Having defined our concepts, definitions, and terminology in
it is now possible to define lexically the specific motif of living water. Living water, like water labeled by other attributes, is hardly completely stable in its usage. On the contrary, it is used in a wide variety of contexts and its meaning can vary. Living water in Slavic folklore, in the words of I.L. Los',
"brings the dead back to life and gives sight to the blind. In addition it is the drink of heroic figures who, according to Afanasev (Alexander Nikolaevič Afanasev, 1826-71), intercede for the thunder-god."1
The term appears with several attributes. Dead water (mertvaja voda), also called healing (celjaščaja) water, is sprinkled on parts of the body that have been cut or completely severed, thereby healing wounds and causing body parts to grow back together. Although the wounds at this point have been healed, the formerly severed body parts are still in a state of death. For example, legs that were cut off are now reattached but are still non-functional, and a body that was chopped into pieces is again whole but completely lifeless.2 Living water, also called magic (volšebnaja) water,3 is then applied to the body to bring it or its dead members back to life. The distinction between dead water as a healing element and living water as a revitalizing element is often found in Slavic folklore, and, as will be shown, is a concept common to Eastern, Western, and South Slavs.
Strong (sil'naja) water, which at least one source equates to living water,4 has the ability to give great strength. It is seen in Slavic folklore in one of three oppositions: strong water versus weak (bessil'naja) water, strong water versus normal water, or water on the right versus water on the left.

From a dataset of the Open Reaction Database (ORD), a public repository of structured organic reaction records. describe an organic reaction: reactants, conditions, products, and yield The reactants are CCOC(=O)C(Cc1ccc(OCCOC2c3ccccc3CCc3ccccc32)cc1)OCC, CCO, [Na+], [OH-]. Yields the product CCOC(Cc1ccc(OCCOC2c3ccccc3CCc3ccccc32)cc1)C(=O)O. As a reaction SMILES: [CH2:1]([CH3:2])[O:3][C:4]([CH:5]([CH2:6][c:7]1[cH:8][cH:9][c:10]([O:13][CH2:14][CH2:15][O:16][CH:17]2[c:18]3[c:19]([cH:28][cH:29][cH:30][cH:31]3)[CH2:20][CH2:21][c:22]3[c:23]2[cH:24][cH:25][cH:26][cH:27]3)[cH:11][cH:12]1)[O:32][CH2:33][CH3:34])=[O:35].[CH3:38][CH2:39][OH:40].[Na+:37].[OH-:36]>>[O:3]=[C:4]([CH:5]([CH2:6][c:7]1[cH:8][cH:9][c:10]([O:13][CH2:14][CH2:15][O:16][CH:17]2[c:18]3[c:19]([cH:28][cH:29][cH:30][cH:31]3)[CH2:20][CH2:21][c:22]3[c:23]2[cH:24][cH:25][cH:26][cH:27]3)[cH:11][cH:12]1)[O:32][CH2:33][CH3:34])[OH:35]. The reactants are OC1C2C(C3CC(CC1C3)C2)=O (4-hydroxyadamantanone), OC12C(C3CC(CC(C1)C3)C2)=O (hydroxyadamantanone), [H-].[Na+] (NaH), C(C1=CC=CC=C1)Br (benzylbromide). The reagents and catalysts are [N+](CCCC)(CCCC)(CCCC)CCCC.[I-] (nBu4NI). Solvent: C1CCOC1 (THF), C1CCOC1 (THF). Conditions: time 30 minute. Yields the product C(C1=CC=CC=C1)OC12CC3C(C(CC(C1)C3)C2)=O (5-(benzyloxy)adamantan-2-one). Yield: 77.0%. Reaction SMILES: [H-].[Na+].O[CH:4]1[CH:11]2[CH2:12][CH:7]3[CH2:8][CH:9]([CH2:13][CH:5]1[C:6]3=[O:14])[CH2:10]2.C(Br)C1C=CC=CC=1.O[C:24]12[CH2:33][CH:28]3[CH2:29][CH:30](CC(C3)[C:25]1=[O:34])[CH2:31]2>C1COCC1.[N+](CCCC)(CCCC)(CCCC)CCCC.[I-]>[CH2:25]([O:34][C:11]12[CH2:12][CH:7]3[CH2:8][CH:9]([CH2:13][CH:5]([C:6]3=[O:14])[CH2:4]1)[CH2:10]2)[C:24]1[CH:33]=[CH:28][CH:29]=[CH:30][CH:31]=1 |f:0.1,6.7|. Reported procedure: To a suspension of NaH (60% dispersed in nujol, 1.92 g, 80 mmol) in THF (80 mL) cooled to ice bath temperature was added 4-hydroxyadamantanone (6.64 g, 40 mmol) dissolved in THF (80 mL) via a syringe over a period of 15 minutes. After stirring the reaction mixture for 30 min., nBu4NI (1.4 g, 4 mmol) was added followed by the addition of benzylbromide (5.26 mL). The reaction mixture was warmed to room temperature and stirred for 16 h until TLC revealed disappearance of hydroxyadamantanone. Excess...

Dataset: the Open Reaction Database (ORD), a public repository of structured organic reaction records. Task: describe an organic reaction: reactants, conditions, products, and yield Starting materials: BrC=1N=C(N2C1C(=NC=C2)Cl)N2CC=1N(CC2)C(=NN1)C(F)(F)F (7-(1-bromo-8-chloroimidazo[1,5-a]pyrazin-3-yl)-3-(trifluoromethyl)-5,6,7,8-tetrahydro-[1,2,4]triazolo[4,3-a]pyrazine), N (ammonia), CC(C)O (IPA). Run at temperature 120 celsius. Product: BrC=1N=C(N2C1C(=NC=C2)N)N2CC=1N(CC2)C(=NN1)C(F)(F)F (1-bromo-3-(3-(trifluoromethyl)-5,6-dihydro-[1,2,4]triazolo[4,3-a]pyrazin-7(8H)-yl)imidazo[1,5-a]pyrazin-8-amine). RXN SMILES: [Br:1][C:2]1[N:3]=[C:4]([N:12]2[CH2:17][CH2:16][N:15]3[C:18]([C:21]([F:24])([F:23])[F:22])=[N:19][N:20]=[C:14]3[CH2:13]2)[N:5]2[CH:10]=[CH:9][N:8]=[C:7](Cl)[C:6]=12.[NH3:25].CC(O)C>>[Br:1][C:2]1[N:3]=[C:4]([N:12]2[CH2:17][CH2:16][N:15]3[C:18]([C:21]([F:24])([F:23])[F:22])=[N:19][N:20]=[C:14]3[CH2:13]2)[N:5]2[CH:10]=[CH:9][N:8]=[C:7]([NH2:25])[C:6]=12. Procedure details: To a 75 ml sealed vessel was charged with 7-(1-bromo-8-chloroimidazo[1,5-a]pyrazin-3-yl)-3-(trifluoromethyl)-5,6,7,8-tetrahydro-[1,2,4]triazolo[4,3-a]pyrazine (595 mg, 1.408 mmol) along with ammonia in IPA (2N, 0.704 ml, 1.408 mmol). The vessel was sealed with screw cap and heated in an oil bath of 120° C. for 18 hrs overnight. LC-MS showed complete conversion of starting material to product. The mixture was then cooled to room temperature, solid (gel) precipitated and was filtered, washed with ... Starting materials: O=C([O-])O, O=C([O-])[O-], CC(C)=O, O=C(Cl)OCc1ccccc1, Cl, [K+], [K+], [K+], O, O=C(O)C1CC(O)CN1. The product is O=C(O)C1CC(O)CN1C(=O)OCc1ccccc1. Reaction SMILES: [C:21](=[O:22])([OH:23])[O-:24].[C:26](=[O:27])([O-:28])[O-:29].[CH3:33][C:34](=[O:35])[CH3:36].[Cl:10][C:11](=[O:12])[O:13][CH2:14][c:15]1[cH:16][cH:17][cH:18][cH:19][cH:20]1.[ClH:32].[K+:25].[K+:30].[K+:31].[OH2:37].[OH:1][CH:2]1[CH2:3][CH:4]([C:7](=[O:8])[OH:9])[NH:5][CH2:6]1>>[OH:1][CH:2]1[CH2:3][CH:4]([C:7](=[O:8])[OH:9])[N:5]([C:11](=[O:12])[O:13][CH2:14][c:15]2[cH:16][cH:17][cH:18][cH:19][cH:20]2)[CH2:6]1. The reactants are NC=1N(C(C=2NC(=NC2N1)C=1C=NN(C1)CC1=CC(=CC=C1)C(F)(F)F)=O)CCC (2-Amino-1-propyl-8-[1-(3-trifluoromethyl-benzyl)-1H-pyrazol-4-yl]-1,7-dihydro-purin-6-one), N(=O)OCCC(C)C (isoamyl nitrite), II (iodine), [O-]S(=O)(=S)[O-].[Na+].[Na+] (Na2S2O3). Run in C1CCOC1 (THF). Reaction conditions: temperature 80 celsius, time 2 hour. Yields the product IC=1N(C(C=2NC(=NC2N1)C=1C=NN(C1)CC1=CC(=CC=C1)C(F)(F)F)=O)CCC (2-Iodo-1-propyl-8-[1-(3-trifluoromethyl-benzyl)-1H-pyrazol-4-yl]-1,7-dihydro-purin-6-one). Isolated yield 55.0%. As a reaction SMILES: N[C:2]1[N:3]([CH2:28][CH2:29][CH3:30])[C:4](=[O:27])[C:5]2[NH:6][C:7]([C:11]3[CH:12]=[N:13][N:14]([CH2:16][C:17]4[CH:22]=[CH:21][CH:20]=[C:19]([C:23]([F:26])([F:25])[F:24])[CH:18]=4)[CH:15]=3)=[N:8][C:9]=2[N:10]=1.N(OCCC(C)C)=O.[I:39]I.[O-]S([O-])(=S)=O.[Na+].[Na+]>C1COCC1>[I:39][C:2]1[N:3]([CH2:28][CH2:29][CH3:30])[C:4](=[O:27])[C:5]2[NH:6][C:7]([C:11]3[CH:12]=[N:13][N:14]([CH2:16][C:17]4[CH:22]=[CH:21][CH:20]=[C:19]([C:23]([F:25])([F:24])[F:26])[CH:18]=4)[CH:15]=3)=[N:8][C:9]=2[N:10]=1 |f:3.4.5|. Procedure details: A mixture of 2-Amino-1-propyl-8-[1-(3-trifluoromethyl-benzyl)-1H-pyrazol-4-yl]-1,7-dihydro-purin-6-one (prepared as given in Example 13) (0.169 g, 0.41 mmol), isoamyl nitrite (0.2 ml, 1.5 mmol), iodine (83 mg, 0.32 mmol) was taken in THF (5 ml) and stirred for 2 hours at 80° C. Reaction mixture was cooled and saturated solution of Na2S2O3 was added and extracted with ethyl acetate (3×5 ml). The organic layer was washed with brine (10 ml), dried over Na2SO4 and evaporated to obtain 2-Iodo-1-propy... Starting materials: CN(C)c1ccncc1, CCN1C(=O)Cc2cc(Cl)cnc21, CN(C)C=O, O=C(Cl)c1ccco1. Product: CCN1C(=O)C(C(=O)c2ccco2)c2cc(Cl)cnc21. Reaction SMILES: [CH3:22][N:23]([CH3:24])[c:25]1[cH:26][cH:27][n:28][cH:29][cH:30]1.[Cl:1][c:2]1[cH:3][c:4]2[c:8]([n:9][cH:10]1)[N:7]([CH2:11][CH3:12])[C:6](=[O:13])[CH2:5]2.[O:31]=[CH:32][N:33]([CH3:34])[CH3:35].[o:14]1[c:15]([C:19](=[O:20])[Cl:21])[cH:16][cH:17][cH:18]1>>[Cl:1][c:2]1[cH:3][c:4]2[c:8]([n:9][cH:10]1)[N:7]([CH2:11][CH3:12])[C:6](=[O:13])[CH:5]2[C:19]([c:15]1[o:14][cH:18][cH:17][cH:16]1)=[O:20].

Some of these terms are found in contemporary Russian vernacular speech, and in folk sayings and beliefs. The expression oprysnut' (okatit', etc.) živoj (mertvoj) vodoj means to give life to, to revive or to inspire.5 According to folk belief, a person who is cleansed in the rain which immediately follows the first thunder of spring will receive beauty, health and happiness.6
Next we look at possible Greek and Latin origins of the living water motif:
1Los, I.L., "Voda živaja," Ènciklopedičeskij slovar', ed. F.A. Brokgauz and I.A. Efron, vol. 6A (St. Petersburg, 1892), p. 749. The entire article translates as follows:
"Living Water, also strong or heroic, in the folktales of all Indo-European peoples, which symbolizes spring rains, that resurrect the earth from the deathly sleep of winter. It brings the dead back to life and gives sight to the blind. In addition it is the drink of heroic figures who, according to Afanasev, intercede for the thunder-god. The distinction between dead and living water occurs only in Slavic folktales and is not repeated elsewhere. Dead water is sometimes called healing water: it heals wounds, causes the severed parts of a dead body to grow back together, but does not raise it from the dead, only the sprinkling of living water brings it back to life. According to Afanasev, dead water is the first spring rains which drive the ice and snow from the fields and seem to tie together the severed parts of the mother-earth. The rains that follow bring it greenery and flowers. Living water is found in a distinct kingdom where two mountains come together. The mountains separate for only a minute and are guarded by a serpent or ravens with iron beaks. According to folktales, living and dead water are brought by the personified forces of storms (i.e. whirlwind, thunder, or hale) or prophetic birds, in the form of ravens, sparrows, eagles and doves. A person who drinks living or heroic water immediately receives great strength. The belief in living water is tied to the folk ritual in which everyone, upon hearing the clash of the first thunder, rushes to wash themselves in water. The act was thought to bring beauty, health, and happiness."
2Evgen'ev, A.P., ed., Slovar' russkogo jazyka, 4 vols., 2nd ed., (Moscow: Russkij jazyk, 1981-1982), II:255.
3Tolkovyj slovar' živogo velikorusskogo jazyka,, ed. Vladamir Dal', (Moscow: 1882), I:538.
5Slovar' sovremenogo russkogo literaturnogo jazyka, (Moscow: A.N. SSSR, 1951) II:494.
6Ènciklopedičeskij slovar', XXI:749.
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